Classic Vermonters tend to go along with the changes somewhat, in that they accept change as inevitable and wish their children to be able to do well in the future. Those who already have some
capital, land, or resources, can put the new markets to their own use. Likewise, contractors and builders are in high demand, and their wages have been increasing somewhat. Furthermore, flatlander or no, increasingly people are giving up their rural activities in favor of better jobs in town, and store bought material conveniences. A continuing and increasing interest in modern things, including not only electric appliances, VCR's and better vehicles, but also health care, store bought convenience foods, paper diapers, etc., has also made the rural lifestyle less appealing to younger people. Gladys Silloway, for instance, mentioned that her daughter complained about needing to work rather than stay home with her children because of not having enough money, and only when she finally got her VCR, she felt she had "...the essentials...".
At the same time, this change in material culture necessities a cash-oriented economy. Whereas once people could derive most of their material needs from their land and labor, the new commondities and sources of energy cannot be produced at home, even if people want to or remember how. Whereas one might have bartered or exchanged with one's peers, who were to some measure accountable to the community, now prices and to some extent even wages are set by anonymous entities whose values and points of reference seem arbitrary and removed. Local banks, for instance, are increasingly being taken over by out of state institutions, with rules regulations unsuited for rural people (Allen Hunt, 1988).
Unhealthy as well, is the way real estate has skyrocketed in the last few years, so that people working and living in the area feel they cannot afford to stay. The popularization of the classic Vermont creates competition between the rural self-sufficient economy, and the tourist-oriented recreation and service business which promotes the classic Vermont image to the exclusion of other aspects of Vermont life. People who enjoy the recreational opprotunities of Vermont wish to buy or build second homes, and the influx of relocated people with higher incomes frum urban employment pushes the real estate beyond the means of lower income natives. Farmers, already finding themselves stressed to make a living due to overcapitalization and Western competition, cannot afford to pay the rising taxes, and selling their land may bring in more revenue than farming (Meeks, 1986: 281-283). Developments further increase the appraisal of land, and in turn the appraisements of neighboring land, even for those people who are not in the market.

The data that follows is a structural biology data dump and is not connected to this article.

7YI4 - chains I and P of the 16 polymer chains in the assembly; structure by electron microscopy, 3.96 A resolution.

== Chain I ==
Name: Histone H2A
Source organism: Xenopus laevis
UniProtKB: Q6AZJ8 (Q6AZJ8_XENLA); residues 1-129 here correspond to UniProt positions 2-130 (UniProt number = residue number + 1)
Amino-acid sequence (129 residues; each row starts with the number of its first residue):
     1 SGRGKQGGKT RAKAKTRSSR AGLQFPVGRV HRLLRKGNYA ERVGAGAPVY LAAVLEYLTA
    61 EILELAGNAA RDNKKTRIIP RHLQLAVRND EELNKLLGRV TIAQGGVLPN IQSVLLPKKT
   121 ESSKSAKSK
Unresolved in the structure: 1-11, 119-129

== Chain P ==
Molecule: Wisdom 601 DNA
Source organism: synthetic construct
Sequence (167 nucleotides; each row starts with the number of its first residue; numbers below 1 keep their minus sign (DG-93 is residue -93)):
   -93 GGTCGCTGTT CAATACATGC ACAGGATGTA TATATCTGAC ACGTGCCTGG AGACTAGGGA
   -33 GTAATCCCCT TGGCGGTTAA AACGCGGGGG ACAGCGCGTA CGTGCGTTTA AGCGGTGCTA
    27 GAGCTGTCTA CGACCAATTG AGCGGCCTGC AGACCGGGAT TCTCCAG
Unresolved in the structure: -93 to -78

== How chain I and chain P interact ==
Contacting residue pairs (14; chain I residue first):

Locally, prices are often set according to the most wealthy consumers, namely the flatlanders and newcomers who find the inflated prices a bargain. Country real estate, as I've state, reflects this outside money, but so also do clothing boutiques, restaurants, toy stores, and even farm stands. As Keizer, himself a teacher, puts it:
"...there are two Vermonts: the Vermont of ski lodges, craft boutiques, and fine restaurants; the Vermont of rusted trailers, failing farms, and the endless cough. Teachers...(and other middle class newcomes)...who work in the latter are nevertheless able to move somewhat comfortably in the former. When I go out to eat, I meet more tourists than neighbors. If I go to "Queen city" to shop, I meet more teachers than anyone else I know..."(Keizer, 1988: 8)
Especially in towns just south of Thetford and Strafford, such as Lebanon and Hartford, I see people aspiring to better themselves, or even just to stay even, yet see it all slipping away as more and more money is required for less and less 27. While some people no doubt do find a better life, many have lost touch with the land, and the sense of community. They see not better off, but